Stray Translation Notes: “Soundbite”
So, I say, which I think is the best way to start a sentence/paragraph/text/&c. So — I am writing a lot of translation notes at the moment. And I’m also translating a lot of things for which I do not need to write down notes, but sometimes I write down notes anyway. It’s a good way to think. I’m editing a story I wrote, and the best most circuitous and frustrating but resultative way to edit a text is to translate it back and forth and compare versions, at least for me. A good thing about this process is that the translation becomes much freer because I can change both source text and translation all the time. (Often this means that I am tempted to rewrite a sentence to avoid a translation problem, but I don’t do that unless the new sentence is prettier/better.) So why am I telling you this?
I’m having a Problem and I thought I’d type it all out to see if I can figure it out. I met a man the other day who spoke like a Shakespeare character in that nothing seemed to occur to him if he didn’t say it out loud. It was a bit sad perhaps. Anyway, in the xth draft — English — there is suddenly the word soundbite (usually spelt sound bite, I know, but I make the rules here). It was not in the previous draft. It poses a problem because that word does not exist in Swedish. I use it a fair amount but I tend just to say “sound bite,” you see. In many contexts you can replace it by phrasures like innehållslösa ord (contentless words), ord folk bara upprepar i medier (words people simply repeat in the media), or uttalanden (statements), but in this context what I want is the slightly more technical definition that sound editing, like the statement is part of a longer speech, a summation about which one can find out more were one so inclined. Nevermind that nowadays speeches are made up of soundbites entirely, like reading out a listicle speech. A speechsticle. Nevermind that soundbites have shrunk from over half a minute to just a few seconds over the long term of the faithful radio apparatus.
I need the word for how it means all of the things I’ve brought up and more. The reason I want this specific definition/connotation is simply that it’s part of my background, it is how I talk. The story will be much less me if I don’t find a way to connote all of this and row it home. So, the important aspects identified so far are: (1) emptiness, (2) partialness, (3) expression (of an opinion or fact, as somewhat a pose), and (4) connection to radio as a medium. I’m ignoring the connection to holding speeches, in fact not counting the politicality as an important aspect at all. One technique that one can use sometimes is to assign connotations to other parts of the sentence or paragraph, if one cannot stuff all the right connotations into a word. Think of it as you would a certain poem; a sonnet perhaps. Sometimes you need to move around ideas, swap ankle for wrist in one place and mouth for pharynx in another. To get the rhythm right without sacrificing the content of ideas.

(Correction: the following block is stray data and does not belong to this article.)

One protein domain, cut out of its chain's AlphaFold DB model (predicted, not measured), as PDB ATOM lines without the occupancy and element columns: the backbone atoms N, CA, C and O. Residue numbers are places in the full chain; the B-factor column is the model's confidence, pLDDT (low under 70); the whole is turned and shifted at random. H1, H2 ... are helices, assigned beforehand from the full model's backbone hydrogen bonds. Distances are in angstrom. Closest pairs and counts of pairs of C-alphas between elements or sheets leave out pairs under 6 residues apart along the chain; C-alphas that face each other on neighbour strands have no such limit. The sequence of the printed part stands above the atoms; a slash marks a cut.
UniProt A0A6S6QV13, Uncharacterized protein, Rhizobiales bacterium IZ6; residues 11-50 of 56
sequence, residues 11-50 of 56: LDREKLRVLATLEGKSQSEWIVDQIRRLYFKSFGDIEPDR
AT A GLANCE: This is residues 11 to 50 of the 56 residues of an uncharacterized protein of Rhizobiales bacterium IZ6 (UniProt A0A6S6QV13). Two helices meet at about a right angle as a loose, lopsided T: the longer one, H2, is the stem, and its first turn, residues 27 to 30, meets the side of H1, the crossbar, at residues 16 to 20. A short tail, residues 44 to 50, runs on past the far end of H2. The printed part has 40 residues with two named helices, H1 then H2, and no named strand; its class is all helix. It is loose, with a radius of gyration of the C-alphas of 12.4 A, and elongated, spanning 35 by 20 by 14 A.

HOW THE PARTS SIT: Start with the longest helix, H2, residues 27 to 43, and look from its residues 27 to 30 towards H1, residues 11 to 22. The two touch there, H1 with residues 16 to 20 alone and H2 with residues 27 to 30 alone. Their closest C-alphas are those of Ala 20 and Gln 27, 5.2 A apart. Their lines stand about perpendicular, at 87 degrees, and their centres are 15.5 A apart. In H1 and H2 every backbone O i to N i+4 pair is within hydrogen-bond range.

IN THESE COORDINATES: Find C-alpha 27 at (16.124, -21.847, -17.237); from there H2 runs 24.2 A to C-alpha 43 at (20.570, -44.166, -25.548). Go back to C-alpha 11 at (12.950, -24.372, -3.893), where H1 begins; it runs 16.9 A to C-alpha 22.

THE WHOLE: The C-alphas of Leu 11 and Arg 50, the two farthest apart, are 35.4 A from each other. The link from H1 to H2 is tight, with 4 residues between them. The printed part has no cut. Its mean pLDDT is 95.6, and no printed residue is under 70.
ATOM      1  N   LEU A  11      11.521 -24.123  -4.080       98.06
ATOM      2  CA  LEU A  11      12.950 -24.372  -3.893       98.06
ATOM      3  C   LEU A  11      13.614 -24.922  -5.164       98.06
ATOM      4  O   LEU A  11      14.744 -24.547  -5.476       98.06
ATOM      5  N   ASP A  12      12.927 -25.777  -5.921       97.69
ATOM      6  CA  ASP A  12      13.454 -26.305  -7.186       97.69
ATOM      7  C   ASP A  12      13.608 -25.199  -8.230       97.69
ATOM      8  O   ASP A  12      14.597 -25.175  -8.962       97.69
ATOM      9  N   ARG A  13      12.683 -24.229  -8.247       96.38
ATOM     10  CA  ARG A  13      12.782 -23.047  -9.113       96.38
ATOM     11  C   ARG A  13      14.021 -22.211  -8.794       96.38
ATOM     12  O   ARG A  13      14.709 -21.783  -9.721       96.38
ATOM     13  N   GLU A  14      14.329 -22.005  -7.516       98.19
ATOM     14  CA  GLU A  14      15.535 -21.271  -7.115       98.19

I guess this is the part where I tell you the whole sentence that the thing is in. Very well. The raw material of the xth draft is this:
He’d been thinking as he stood there in the aerobics hall – which was, surely, not the most masculine of ways to exercise anyway – of three different conversational topics and a few soundbites to chew through which could perhaps invite more comments and continued the conversation.
In my defence, it is not before the x+1st draft that I pay this close attention to the words on this level and care about grammar. But soft, what a relief. It seems that the verb “chew through” already connotes a kind of emptiness, and that should be easy enough to preserve in translation. Let us then say that the connection to radio as a medium is the most important thing to preserve, in which case we probably want a word like ljudklipp (sound clip?), which goes best with a verb like spela upp, connoting aspect (2) fairly well. We can add aspect (3) in another verb connected with the conversational topics brought up, by making sure the opinions-which-start-conversations do not need to be real things that this character actually believes. And so, I will leave you with the Swedish sentence. This thing will probably never reach print but I will be proud of it. Thank you for reading; it helps to pretend I’m talking to somebody.
När han stod där i aerobicssalen – nog inte den manligaste träningsformen – tänkte han fram tre olika åsikter han kunde ha och spelade upp några ljudklipp i huvudet som han kunde tugga igenom och som, möjligen, skulle locka mer kommentarer och fortsätta samtalet.
[…] am growing fond of the technique I talked about in this post, on another translation: /2016/01/14/stray-translation-notes-soundbite/, “to assign connotations to other parts of the sentence or paragraph, if one cannot stuff all the […]